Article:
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From the Ducks to the Dodgers, the story of Rich Hill

Mike Nelson/EPA

Attention, eBay shoppers. You can buy a bobblehead of Rich Hill, the Dodgers' Game 6 starter, for $59.99.

Unfortunately, No. 44 is not in Dodger Blue because the club hasn't gotten around to imbobblizing him just yet. He is in Duck Orange, wearing the No. 32 he was given when he showed up to pitch two games for the Long Island Ducks of the independent Atlantic League in August of 2015.

"I had no idea he was coming," says Kevin Baez, the former Mets infielder who's been managing the Ducks for seven years. "But when I saw him pitch, I knew he wasn't going to be with us for very long."

At the time, Hill was a 35-year-old left-hander with mileage and injury issues, a onetime overhand starter who had become a side-arming reliever who had become an afterthought. He had 197 games in the majors but also a 4.72 ERA, and he had just opted out of his minor league contract with the Nationals -- his eighth big-league team.

But Red Sox scouts still loved his curveball. To stay in pitching shape until they could find a place for him, he signed with the Ducks. "If you're really passionate about something, if you really enjoy what you're doing, you'll play anywhere," Hill says now. "I'm not 100% sure when I'll retire... I'll probably be pitching until I'm 70, like Bill Lee."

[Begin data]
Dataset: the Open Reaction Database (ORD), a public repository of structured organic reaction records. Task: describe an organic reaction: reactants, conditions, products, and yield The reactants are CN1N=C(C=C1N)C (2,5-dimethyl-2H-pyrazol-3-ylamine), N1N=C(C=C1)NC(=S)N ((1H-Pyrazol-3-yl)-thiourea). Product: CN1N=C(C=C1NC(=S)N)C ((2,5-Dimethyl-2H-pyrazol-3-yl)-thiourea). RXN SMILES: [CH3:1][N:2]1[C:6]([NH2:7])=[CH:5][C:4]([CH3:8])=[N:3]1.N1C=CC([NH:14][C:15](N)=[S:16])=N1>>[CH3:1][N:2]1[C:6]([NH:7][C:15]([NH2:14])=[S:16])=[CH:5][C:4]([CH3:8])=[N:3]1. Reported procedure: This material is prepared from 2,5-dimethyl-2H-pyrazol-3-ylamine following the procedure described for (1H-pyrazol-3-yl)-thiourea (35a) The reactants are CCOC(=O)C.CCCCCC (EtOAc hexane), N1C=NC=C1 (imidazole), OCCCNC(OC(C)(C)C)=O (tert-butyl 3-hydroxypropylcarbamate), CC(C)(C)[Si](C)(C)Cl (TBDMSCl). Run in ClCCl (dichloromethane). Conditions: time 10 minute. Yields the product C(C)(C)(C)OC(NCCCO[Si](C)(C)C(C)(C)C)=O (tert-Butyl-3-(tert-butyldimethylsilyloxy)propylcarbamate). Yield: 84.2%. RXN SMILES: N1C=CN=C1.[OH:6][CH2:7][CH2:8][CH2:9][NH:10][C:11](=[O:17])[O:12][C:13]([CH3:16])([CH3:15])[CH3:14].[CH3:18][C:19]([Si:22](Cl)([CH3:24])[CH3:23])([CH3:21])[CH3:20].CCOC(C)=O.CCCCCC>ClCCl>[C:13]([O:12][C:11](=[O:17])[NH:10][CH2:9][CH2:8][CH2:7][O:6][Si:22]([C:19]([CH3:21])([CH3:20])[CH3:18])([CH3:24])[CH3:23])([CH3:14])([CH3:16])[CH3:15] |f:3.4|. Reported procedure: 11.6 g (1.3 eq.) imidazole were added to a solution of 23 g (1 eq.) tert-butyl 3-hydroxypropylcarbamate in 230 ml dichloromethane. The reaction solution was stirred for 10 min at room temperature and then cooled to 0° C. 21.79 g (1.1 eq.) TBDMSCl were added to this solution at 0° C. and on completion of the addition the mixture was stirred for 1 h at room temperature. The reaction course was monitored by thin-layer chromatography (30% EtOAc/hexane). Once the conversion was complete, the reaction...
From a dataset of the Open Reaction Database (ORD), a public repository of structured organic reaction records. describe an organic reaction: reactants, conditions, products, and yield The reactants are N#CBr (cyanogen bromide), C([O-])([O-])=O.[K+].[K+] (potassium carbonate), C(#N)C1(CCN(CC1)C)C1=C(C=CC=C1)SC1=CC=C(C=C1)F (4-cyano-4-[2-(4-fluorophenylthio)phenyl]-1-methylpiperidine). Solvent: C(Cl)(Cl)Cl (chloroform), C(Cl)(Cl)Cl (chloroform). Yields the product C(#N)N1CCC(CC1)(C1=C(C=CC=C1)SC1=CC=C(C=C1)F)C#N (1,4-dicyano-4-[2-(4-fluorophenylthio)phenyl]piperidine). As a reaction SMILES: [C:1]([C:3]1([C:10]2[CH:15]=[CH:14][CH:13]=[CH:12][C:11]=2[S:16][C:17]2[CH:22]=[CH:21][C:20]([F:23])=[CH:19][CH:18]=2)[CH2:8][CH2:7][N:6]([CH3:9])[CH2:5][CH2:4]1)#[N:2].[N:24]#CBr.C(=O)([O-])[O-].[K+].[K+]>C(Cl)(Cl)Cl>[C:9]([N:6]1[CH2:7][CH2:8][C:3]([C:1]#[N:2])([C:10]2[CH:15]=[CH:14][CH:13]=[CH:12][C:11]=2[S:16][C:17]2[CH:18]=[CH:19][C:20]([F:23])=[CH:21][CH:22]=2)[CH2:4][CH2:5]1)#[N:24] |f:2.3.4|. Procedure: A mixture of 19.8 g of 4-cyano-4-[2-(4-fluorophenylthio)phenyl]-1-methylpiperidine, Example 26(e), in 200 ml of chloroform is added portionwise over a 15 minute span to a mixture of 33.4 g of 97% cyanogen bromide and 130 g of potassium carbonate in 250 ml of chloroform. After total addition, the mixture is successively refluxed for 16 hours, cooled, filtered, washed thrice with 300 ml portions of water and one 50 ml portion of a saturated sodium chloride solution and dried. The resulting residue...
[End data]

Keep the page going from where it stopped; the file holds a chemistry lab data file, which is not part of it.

In this case, anywhere turned out to be Bethpage Ballpark on Long Island. The most distinguishing feature was the co-owner who attended every home game: Bud Harrelson, a contemporary of Lee and the shortstop for the 1969 Miracle Mets. The least distinguishing feature was the bucket in the tunnel between the locker room and the clubhouse. As Hill remembers, "You see a lemonade-filled bucket and ask, 'What's that?'"

"Ohhh, please don't write about that," Baez says. (Sorry.) "It just so happens that the bathroom was upstairs in the clubhouse building, and some of the guys couldn't wait."

Baez's first impression of Hill was far more auspicious. "Very classy guy, not a big league ego at all. As nice as can be ... until he took the mound. I could tell right away how competitive he was. He'd strike out his mother if he had to. And his stuff was great."

In two starts with the Ducks, Hill threw 11 scoreless innings, gave up two hits, two walks and struck out 21. In his second start on Aug. 9, he set a Ducks franchise record with 17 strikeouts. The next day, the Red Sox signed him for their Triple-A team in Pawtucket, and by September, the Milton, Mass., native was pitching lights out at Fenway Park for his hometown team: a 1.55 ERA with 36 strikeouts and five walks in 29 innings. "He called me after he got to Boston," Baez says. "He thanked me for giving him the opportunity. Not everybody does that."

After that month in Boston, Hill signed with the A's, who traded him to the Dodgers, who gave him a three-year deal and will give him the ball tonight to try to stave off the end of a season -- a season that began with the Ducks giving away a Rich Hill bobblehead on their Opening Day.

Watching Game 6 from a neighbor's house in Oakdale, Long Island, will be Hill's one-time, two-game manager. "They're having a Halloween party," Baez says. "I hope I can get my kids settled down after trick-or-treating. I want to be able to tell them that the Dodger pitcher on the mound used to play for me."

He can tell them one of the great stories in baseball, a fairy tale about a Duck who became a swan.